This roundup includes the following news briefs:
The FDA is alerting physicians that they should not prescribe the antiarrhythmic drug dronedarone, which is marketed as Multaq, to patients with permanent atrial fibrillation.
A study sponsored by Sanofi Aventis, the drug's manufacturer, recently was stopped after preliminary data found a twofold increase in stroke, heart failure-related hospitalization and death in patients 65 years and older who were taking the medication for permanent atrial fibrillation compared with patients who received a placebo.
The FDA said in a July 21 safety alert(www.fda.gov) that it is evaluating whether and how the results of that study should be applied to patients taking dronedarone for paroxysmal or persistent atrial fibrillation or atrial flutter. The agency said patients taking the medication for nonpermanent atrial fibrillation should talk with their physicians about whether they should continue taking the drug.
Since dronedarone was approved by the FDA in 2009, about 241,000 U.S. patients have received the drug. In a safety alert(www.fda.gov) issued earlier this year, the agency linked the drug to cases of rare but severe liver injury. Physicians should report cases of adverse events involving dronedarone to the FDA's MedWatch program(www.accessdata.fda.gov).
The Agency for Health Care Research and Quality, or AHRQ, has issued a new brief that highlights opportunities to improve patient engagement in primary care through the patient-centered medical home, or PCMH.
The brief, "Patient-Centered Medical Home: Strategies to Put Patients at the Center of Primary Care(pcmh.ahrq.gov)", focuses on involvement at three levels: engagement of patients and families in their own care, quality improvement activities in the primary care practice, and the development and implementation of policy and research related to the PCMH. It also outlines the following six strategies decision-makers can use to help put patients at the center of the PCMH:
- ask that practices demonstrate active engagement of patients and families in patient care and quality improvement activities to qualify as medical homes;
- use payment strategies that support the engagement of patients and families in patient care and quality improvement activities;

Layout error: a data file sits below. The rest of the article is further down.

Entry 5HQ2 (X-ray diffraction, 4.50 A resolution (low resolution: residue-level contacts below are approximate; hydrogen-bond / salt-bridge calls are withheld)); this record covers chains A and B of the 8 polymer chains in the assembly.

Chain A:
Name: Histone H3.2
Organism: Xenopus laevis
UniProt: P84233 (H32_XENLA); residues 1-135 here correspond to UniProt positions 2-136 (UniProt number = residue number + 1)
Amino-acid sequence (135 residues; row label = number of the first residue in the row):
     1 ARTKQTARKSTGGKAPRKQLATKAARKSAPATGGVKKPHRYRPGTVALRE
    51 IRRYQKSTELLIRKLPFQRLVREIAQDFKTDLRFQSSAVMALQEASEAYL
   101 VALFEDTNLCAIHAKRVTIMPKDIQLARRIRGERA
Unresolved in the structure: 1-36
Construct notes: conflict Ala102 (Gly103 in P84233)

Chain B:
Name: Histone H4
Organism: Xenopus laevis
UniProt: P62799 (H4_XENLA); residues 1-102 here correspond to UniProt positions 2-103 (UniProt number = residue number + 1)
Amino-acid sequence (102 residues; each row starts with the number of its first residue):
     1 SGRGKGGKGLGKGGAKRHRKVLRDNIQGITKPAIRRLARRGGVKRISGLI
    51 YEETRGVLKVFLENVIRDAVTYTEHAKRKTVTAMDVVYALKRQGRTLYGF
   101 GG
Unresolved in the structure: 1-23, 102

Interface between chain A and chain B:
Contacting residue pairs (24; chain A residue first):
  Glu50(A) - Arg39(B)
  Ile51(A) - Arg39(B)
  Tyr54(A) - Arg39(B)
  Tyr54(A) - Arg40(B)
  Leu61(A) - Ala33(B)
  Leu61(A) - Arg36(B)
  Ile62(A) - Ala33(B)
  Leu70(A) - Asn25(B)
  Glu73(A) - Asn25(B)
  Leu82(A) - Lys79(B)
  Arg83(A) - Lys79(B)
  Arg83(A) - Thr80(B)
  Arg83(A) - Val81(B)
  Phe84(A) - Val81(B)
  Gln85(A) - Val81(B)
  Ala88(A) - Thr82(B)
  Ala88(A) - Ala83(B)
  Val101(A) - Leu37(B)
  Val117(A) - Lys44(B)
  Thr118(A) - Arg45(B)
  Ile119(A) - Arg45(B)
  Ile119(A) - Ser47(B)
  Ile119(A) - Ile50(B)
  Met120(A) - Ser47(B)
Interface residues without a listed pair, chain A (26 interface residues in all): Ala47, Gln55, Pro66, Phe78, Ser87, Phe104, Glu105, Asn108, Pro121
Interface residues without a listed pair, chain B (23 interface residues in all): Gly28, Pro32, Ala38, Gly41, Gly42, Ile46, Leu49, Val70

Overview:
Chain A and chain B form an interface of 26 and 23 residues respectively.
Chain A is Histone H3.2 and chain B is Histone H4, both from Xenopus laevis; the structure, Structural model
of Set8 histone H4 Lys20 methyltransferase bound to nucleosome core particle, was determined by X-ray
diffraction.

- provide practices with technical assistance, tools and shared resources to accomplish a variety of tasks, including the assessment of current patient engagement policies and practices and the development of improvement plans;
- establish meaningful use and certification requirements to ensure health information technology promotes patient engagement;
- ensure patients have substantive input in the design, implementation and evaluation of medical home programs; and
- support additional research on the feasibility and effect of patient-engagement strategies.
Rhode Island has enacted a measure(www.rilin.state.ri.us) directing the state health commissioner to create an advisory council to develop standards and payment mechanisms for patient-centered medical homes, or PCMHs.
The state's major public and private payers are funding a PCMH pilot project in the state already, and the legislation, known as the Rhode Island All-Payer Patient-Centered Medical Home Act, is intended to build on the success of that project, according to state officials.
The council, which will be composed of health insurers, physicians and other clinicians, employers, representatives from the state health care program, relevant state agencies, community health centers, hospitals, and patients, will develop standards and payment mechanisms. According to the legislation, the health commissioner is required to report annually to the Rhode Island General Assembly on implementation and administration of the PCMH model.